I Love You, Goodbye
I feel guilty when it’s time to leave my mom. She is effusive in her kisses and hugs. “It’s wonderful to spend time with you. When will I see you again?” she asks.
Today I hurried out the door, stingy with my goodbyes and frazzled that I was late to catch the bus for home. As I rushed towards the bus stop, I kept telling myself I should have spent a little more time with my parents, said a more leisurely goodbye, given a few extra kisses. I was afraid I’d end up missing the bus and then I’d have to spend an hour waiting for the next one.
How many goodbyes do I have left? How many chances to say I love you?
I don’t believe “love means never having to say you’re sorry.” I think we have to always remember to apologize to our loving family, especially when we take them for granted. Maybe we are handed a secret number when we’re born, and once we’ve used up all the “goodbyes” and “I love you’s,” that’s it, there are no more. Or, as we’re leaving the womb, not only do we forget all of our Torah but also our ability to whole-heartedly interact and we must spend our days remembering. Perhaps we must create opportunities ourselves so that there are infinite possibilities to say, “I love you. Goodbye.”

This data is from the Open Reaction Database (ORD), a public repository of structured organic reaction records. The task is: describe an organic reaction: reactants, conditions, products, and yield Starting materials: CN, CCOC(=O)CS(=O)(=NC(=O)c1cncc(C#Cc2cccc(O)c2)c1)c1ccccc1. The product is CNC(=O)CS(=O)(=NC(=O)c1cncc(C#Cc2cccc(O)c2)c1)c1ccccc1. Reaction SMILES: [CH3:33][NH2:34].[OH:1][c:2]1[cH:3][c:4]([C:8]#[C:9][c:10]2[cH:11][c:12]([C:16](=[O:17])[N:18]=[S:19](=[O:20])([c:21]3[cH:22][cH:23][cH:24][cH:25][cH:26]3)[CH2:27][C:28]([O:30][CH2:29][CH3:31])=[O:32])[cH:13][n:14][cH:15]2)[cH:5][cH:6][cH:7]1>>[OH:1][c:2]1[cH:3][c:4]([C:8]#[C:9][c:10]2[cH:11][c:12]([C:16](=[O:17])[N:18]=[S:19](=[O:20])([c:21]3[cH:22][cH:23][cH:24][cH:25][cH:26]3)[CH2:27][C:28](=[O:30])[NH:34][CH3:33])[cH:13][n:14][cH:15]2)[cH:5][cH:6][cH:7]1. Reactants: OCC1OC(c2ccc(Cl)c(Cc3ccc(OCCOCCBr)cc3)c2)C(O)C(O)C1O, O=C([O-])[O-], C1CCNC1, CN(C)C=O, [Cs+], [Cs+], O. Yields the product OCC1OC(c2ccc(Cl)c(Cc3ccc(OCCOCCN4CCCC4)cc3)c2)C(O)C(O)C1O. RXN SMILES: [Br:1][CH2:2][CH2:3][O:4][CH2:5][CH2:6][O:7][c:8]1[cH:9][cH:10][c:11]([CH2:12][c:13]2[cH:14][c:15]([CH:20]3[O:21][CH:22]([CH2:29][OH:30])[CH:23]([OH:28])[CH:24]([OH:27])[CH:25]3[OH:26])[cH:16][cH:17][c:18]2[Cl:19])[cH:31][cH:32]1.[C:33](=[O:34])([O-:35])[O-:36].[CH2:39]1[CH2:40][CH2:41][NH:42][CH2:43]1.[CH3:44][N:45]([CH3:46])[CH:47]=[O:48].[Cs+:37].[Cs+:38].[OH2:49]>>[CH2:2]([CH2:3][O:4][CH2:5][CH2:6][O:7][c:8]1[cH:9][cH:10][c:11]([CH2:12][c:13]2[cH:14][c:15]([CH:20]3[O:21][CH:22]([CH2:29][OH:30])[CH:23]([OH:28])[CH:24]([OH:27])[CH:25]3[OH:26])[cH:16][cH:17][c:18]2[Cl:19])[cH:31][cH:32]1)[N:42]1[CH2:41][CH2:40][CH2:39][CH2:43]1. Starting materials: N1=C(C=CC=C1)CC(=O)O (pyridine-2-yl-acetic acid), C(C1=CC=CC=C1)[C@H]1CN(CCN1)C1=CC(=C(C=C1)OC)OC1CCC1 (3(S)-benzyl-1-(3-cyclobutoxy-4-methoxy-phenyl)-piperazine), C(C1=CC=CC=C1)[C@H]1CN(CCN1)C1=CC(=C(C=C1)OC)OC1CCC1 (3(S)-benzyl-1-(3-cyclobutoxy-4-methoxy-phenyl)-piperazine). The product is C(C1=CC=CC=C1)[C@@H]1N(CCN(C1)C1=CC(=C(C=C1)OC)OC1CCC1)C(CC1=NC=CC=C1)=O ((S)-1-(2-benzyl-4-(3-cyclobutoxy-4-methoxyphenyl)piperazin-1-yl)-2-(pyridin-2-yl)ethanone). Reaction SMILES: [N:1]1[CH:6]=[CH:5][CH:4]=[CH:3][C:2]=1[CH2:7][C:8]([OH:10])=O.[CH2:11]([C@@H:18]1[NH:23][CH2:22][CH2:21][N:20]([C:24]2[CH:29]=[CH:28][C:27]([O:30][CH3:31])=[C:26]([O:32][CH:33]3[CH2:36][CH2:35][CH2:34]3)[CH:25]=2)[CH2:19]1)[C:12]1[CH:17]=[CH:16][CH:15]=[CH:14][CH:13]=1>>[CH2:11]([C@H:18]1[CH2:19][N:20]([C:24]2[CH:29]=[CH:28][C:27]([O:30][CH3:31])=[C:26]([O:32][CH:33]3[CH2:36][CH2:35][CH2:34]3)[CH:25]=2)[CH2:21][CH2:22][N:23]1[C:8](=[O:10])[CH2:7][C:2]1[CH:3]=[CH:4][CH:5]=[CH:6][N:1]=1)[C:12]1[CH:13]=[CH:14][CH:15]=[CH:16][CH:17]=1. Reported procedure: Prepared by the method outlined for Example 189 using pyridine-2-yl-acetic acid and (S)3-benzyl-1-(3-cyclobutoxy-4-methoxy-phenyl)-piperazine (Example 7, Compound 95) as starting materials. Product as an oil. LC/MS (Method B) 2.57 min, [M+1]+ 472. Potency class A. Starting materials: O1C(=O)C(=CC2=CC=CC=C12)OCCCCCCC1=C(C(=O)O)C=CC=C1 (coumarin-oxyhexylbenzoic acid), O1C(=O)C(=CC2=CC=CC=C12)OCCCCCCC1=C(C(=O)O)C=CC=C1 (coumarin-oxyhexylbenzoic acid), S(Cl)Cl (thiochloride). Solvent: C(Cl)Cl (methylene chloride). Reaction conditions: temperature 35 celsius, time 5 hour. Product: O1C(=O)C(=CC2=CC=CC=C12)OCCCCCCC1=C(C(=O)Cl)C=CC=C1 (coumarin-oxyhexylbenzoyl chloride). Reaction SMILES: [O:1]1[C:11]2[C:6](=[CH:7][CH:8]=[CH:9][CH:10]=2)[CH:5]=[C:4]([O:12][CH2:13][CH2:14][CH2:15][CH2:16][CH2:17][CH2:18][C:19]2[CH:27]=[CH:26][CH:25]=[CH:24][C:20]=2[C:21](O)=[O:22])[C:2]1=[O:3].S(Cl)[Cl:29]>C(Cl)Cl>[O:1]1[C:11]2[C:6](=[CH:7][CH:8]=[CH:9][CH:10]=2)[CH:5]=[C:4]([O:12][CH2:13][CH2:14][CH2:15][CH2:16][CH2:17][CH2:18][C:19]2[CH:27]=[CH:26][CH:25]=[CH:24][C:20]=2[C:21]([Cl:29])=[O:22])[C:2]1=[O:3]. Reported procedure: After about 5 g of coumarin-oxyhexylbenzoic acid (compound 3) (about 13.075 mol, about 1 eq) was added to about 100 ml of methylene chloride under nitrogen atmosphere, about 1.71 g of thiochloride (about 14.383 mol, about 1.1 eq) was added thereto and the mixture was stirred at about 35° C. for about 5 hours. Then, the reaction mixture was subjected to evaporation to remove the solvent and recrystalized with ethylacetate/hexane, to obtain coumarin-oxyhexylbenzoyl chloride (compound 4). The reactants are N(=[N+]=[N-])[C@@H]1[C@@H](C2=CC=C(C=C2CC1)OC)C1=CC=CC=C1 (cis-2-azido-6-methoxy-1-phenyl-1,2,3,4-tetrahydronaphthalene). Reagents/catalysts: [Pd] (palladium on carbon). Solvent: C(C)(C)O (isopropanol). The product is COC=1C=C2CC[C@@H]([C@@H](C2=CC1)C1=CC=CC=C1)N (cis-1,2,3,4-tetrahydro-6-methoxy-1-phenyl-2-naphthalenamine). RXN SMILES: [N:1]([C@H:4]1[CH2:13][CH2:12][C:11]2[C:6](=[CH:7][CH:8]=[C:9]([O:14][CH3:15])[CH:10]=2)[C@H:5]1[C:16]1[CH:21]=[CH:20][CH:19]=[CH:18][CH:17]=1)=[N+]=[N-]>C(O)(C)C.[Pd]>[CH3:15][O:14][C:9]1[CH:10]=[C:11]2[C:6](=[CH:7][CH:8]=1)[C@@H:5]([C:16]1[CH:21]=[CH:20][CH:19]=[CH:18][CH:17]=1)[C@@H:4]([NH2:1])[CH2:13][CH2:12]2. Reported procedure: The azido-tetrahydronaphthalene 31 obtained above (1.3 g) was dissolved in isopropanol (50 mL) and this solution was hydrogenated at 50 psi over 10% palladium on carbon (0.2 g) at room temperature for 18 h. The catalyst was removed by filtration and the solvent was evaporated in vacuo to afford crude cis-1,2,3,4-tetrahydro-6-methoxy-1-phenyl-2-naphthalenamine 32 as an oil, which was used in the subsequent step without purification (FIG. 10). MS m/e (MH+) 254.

This is my teshuva, my repentance for the New Year.
Here’s one of Mom’s favorite recipes that is a perfect sweet dish for Rosh Hashana.
Mom gave me this recipe many years ago written out in her own hand. I keep it in the middle of another cookbook so I know where to find it, though the paper is stained and torn. When I take out the recipe, it reminds me of her fragility.
2 chickens cut into 8 pieces
1½ tsp curry powder
1½ tsp granulated garlic or 2 cloves fresh
½ cup date honey (can use other sweeteners)
1 8-oz. can crushed pineapples with juice
Flour for dredging
Coat each chicken piece in a thin layer of flour by dragging it in a small bowl of flour. Place in baking pan. In separate bowl, mix ingredients, including juice of the pineapple. Pour over chicken and bake covered at 350° for 1 hour. Uncover and bake another 15 minutes until browned.
p.s. I had a lovely visit today with my aunt (my dad’s sister) and uncle who are visiting from London. When we told Mom we were meeting Barbara and Allen for lunch, she couldn’t remember who they were. When she finally saw them, she seemed to remember. I didn’t get a chance to ask if they saw changes in her since they saw her last, but I imagine they do. Mom is more unsure of herself, more forgetful, more likely to lose the thread of conversation, more easily frustrated by her lack of understanding. And yet, she retains that essential, bubbly, loving aspect of herself that makes her who she is. We love her for it.